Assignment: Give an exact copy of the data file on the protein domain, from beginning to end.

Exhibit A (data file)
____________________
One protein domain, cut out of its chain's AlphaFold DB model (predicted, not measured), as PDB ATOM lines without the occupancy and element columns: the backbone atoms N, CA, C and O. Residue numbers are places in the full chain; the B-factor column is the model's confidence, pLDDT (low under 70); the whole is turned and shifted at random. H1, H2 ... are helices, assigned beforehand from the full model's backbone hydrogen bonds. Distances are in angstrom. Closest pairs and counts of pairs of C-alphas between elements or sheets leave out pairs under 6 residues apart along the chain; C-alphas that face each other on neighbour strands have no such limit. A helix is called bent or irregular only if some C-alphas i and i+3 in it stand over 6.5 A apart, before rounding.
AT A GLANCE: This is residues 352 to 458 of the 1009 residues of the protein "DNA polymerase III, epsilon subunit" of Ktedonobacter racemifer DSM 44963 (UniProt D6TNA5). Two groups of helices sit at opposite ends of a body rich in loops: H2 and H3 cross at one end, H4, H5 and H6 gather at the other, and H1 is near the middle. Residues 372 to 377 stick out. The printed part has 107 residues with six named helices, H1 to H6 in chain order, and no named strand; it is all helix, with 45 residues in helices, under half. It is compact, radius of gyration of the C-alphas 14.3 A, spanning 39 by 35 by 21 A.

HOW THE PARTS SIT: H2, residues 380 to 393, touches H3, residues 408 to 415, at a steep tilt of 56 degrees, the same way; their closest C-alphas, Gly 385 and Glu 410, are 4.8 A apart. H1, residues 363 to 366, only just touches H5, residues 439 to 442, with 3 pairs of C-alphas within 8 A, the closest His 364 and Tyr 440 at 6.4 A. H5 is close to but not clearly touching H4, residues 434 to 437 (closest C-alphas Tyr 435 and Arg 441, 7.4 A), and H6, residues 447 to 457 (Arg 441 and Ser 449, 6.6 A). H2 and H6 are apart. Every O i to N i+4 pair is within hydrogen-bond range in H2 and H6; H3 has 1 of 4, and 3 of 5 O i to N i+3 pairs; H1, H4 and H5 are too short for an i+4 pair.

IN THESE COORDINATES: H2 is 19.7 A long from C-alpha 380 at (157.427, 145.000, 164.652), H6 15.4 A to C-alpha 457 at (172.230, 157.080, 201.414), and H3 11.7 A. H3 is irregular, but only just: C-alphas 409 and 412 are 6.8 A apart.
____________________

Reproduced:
One protein domain, cut out of its chain's AlphaFold DB model (predicted, not measured), as PDB ATOM lines without the occupancy and element columns: the backbone atoms N, CA, C and O. Residue numbers are places in the full chain; the B-factor column is the model's confidence, pLDDT (low under 70); the whole is turned and shifted at random. H1, H2 ... are helices, assigned beforehand from the full model's backbone hydrogen bonds. Distances are in angstrom. Closest pairs and counts of pairs of C-alphas between elements or sheets leave out pairs under 6 residues apart along the chain; C-alphas that face each other on neighbour strands have no such limit. A helix is called bent or irregular only if some C-alphas i and i+3 in it stand over 6.5 A apart, before rounding.
AT A GLANCE: This is residues 352 to 458 of the 1009 residues of the protein "DNA polymerase III, epsilon subunit" of Ktedonobacter racemifer DSM 44963 (UniProt D6TNA5). Two groups of helices sit at opposite ends of a body rich in loops: H2 and H3 cross at one end, H4, H5 and H6 gather at the other, and H1 is near the middle. Residues 372 to 377 stick out. The printed part has 107 residues with six named helices, H1 to H6 in chain order, and no named strand; it is all helix, with 45 residues in helices, under half. It is compact, radius of gyration of the C-alphas 14.3 A, spanning 39 by 35 by 21 A.

HOW THE PARTS SIT: H2, residues 380 to 393, touches H3, residues 408 to 415, at a steep tilt of 56 degrees, the same way; their closest C-alphas, Gly 385 and Glu 410, are 4.8 A apart. H1, residues 363 to 366, only just touches H5, residues 439 to 442, with 3 pairs of C-alphas within 8 A, the closest His 364 and Tyr 440 at 6.4 A. H5 is close to but not clearly touching H4, residues 434 to 437 (closest C-alphas Tyr 435 and Arg 441, 7.4 A), and H6, residues 447 to 457 (Arg 441 and Ser 449, 6.6 A). H2 and H6 are apart. Every O i to N i+4 pair is within hydrogen-bond range in H2 and H6; H3 has 1 of 4, and 3 of 5 O i to N i+3 pairs; H1, H4 and H5 are too short for an i+4 pair.

IN THESE COORDINATES: H2 is 19.7 A long from C-alpha 380 at (157.427, 145.000, 164.652), H6 15.4 A to C-alpha 457 at (172.230, 157.080, 201.414), and H3 11.7 A. H3 is irregular, but only just: C-alphas 409 and 412 are 6.8 A apart.